HAML

You didn't ask about HAML, but it's just another DSL that is implemented 'manually', i.e. it doesn't use treetop. Basically (gross oversimplification here) it reads the haml file and processes each line with a case statement...

def process_line(text, index)
  @index = index + 1

  case text[0]
  when DIV_CLASS; push div(text)
  when DIV_ID
    return push plain(text) if text[1] == ?{
    push div(text)
  when ELEMENT; push tag(text)
  when COMMENT; push comment(text[1..-1].strip)
  ...

I think it used to call out to methods directly, but now it's preprocessing the file and pushing the commands into a stack of sorts. e.g. the plain method

FYI the definition of the constants looks like this..

# Designates an XHTML/XML element.
ELEMENT         = ?%
# Designates a `<div>` element with the given class.
DIV_CLASS       = ?.
# Designates a `<div>` element with the given id.
DIV_ID          = ?#
# Designates an XHTML/XML comment.
COMMENT         = ?/
share|improve this answer
    
There's a lot for me to digest there since some of it is a bit over my head, but it's still useful. Thanks! –  Andrew Jul 27 '12 at 5:30

You can use Modules to organize your code. You can add your DSL methods to the Module class using the Module#include method. Here's how RSpec does it. The last two lines being what you are probably looking for. +1 to @meagar about keeping DSL's simple!

Also as @UncleGene points out, RSpec does pollute Kernel with the DSL methods. I'm not sure how to get around that. If there was another DSL with a describe method, it would be hard to determine which describe one was using.

module RSpec
  module Core
    # Adds the `describe` method to the top-level namespace.
    module DSL
      # Generates a subclass of {ExampleGroup}
      #
      # ## Examples:
      #
      #     describe "something" do
      #       it "does something" do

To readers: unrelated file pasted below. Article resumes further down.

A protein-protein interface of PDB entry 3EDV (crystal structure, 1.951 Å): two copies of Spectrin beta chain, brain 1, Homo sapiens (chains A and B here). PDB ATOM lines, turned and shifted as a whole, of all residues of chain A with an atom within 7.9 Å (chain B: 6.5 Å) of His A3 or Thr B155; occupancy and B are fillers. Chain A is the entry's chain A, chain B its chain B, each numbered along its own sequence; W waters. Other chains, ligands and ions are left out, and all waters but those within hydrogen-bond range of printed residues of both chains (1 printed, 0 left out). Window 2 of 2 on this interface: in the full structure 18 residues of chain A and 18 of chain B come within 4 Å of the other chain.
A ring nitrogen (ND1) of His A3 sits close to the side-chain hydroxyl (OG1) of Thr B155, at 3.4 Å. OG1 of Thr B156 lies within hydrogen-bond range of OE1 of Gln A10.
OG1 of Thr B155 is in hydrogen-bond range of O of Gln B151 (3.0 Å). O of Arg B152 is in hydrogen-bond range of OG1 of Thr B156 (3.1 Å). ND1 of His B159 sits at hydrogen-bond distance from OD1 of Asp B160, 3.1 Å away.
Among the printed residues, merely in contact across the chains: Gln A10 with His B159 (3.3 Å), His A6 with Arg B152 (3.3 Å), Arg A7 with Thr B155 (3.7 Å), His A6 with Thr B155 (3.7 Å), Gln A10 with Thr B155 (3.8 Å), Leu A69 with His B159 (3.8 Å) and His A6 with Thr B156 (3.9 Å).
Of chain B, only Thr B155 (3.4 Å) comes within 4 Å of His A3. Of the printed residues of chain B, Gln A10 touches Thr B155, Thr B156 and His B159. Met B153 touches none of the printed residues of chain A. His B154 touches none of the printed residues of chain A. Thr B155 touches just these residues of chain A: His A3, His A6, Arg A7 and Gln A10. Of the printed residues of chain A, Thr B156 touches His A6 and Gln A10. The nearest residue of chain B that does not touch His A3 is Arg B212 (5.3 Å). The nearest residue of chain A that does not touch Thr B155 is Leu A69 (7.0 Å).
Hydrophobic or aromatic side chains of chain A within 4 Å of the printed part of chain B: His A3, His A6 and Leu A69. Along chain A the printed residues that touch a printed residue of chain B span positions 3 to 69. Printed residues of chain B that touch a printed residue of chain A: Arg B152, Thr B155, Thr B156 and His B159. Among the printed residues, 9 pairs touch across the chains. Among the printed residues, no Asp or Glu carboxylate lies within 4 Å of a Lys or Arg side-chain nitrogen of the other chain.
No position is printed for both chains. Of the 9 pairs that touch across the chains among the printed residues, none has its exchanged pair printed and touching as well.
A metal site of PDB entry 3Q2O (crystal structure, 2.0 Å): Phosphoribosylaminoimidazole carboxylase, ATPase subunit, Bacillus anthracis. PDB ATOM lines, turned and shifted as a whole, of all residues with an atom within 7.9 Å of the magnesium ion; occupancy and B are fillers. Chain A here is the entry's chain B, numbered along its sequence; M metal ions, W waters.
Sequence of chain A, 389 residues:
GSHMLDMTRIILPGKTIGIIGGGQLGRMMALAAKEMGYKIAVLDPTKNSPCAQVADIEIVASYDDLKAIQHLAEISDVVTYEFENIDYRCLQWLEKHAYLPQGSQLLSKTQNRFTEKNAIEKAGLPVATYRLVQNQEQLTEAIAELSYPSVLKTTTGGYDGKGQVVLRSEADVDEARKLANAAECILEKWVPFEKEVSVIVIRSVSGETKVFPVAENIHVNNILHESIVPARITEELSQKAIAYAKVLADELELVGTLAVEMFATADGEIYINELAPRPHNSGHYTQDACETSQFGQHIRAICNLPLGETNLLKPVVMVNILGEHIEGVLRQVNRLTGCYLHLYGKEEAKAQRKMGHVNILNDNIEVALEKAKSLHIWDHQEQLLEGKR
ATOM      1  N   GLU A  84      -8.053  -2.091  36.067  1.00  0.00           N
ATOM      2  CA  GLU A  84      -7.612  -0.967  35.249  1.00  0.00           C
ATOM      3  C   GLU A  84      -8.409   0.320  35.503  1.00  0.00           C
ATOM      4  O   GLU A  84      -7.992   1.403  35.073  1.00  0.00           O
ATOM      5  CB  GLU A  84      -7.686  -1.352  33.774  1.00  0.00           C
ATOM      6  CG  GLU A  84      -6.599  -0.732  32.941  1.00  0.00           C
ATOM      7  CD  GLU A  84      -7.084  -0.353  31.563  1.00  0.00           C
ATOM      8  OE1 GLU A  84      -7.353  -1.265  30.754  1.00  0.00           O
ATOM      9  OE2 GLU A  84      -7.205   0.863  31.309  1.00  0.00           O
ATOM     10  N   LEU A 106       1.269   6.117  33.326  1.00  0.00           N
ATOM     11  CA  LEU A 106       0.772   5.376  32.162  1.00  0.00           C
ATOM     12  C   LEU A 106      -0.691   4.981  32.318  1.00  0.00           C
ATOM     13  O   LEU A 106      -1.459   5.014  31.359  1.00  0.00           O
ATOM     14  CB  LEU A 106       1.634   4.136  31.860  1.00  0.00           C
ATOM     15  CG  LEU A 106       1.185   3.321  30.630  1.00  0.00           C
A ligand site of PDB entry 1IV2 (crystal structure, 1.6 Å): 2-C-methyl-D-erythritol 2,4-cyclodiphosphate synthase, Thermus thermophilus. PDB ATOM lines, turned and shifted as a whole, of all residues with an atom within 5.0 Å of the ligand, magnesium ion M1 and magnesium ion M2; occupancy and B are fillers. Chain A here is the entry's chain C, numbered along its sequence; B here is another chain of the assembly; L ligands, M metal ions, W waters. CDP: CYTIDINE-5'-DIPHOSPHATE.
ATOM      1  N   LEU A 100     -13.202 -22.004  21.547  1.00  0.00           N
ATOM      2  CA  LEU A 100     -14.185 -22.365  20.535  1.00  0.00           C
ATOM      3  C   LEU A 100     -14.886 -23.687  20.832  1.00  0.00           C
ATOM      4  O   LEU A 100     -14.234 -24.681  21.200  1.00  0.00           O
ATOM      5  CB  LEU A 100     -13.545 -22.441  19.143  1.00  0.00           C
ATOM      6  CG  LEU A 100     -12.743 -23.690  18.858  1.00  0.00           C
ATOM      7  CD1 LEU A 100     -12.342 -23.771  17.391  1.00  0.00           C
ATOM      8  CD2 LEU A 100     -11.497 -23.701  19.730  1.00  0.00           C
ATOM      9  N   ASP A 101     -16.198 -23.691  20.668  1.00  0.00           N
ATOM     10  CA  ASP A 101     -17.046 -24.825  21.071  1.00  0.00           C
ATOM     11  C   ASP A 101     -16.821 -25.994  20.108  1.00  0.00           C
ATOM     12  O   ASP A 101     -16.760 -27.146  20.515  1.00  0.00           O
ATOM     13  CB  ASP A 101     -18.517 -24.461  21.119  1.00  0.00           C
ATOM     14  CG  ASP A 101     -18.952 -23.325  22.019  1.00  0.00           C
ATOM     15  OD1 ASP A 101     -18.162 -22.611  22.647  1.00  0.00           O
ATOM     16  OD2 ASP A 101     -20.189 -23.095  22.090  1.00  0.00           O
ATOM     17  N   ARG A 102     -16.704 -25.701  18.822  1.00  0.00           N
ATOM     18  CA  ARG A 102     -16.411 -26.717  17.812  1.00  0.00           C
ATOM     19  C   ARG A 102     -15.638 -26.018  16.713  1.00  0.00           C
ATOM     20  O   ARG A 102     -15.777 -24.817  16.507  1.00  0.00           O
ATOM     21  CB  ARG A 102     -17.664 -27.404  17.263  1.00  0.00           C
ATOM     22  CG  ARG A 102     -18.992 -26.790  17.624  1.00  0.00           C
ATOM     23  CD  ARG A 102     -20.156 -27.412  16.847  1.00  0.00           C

#         # example code goes here
      #       end
      #     end
      #
      # @see ExampleGroup
      # @see ExampleGroup.describe
      def describe(*args, &example_group_block)
        RSpec::Core::ExampleGroup.describe(*args, &example_group_block).register
      end
    end
  end
end
extend RSpec::Core::DSL
Module.send(:include, RSpec::Core::DSL)
share|improve this answer
    
this is very helpful, thank you! –  Andrew Jul 25 '12 at 17:34
1  
Does not extend here pollute Kernel? require 'rspec'; puts Kernel.methods.grep /describe/ =>describe. And I am not sure that polluting Module any better (AFAIU OP was trying to avoid pollution) –  UncleGene Jul 25 '12 at 19:56
    
@UncleGene you're right. I'm editing my answer to add this point. –  CubaLibre Jul 31 '12 at 16:38

Just define a method called when_string_matches which takes a regex as an argument, tests it against whatever "string" you're talking about, and conditionally yields, passing whatever name is to its block:

def when_string_matches(regex)
   # do whatever is required to produce `my_string` and `name`
   yield(name) if my_string =~ regex
end

This is essentially all Ruby DSLs are: Methods with interesting names that often accept blocks.

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1  
... that are defined on Kernel. –  Reactormonk Jan 3 '12 at 1:52
    
Then change your method definition to store the block it's given, along with any state variables, for later execution. –  meagar Jan 3 '12 at 2:17
    
Ok, I updated my question with a ton of code samples that I hope better explain my situation. The problem lies with the parsing and eval'ing the file and calling instance methods that aren't available where the block was first defined. –  Andrew Jan 3 '12 at 4:23
1  
@Andrew What? You're going about this in the exact wrong manner. Don't parse or eval the file! It's a Ruby file, it's just plain ordinary Ruby. You just require it, and Ruby parses and executes the contents of the file. Ruby DSLs are Ruby, not some pseudo-language you have to worry about parsing. –  meagar Jan 3 '12 at 4:28
    
I can't simply require it because the when_string_matches method is not defined globally, so you get undefined method errors. –  Andrew Jan 3 '12 at 4:50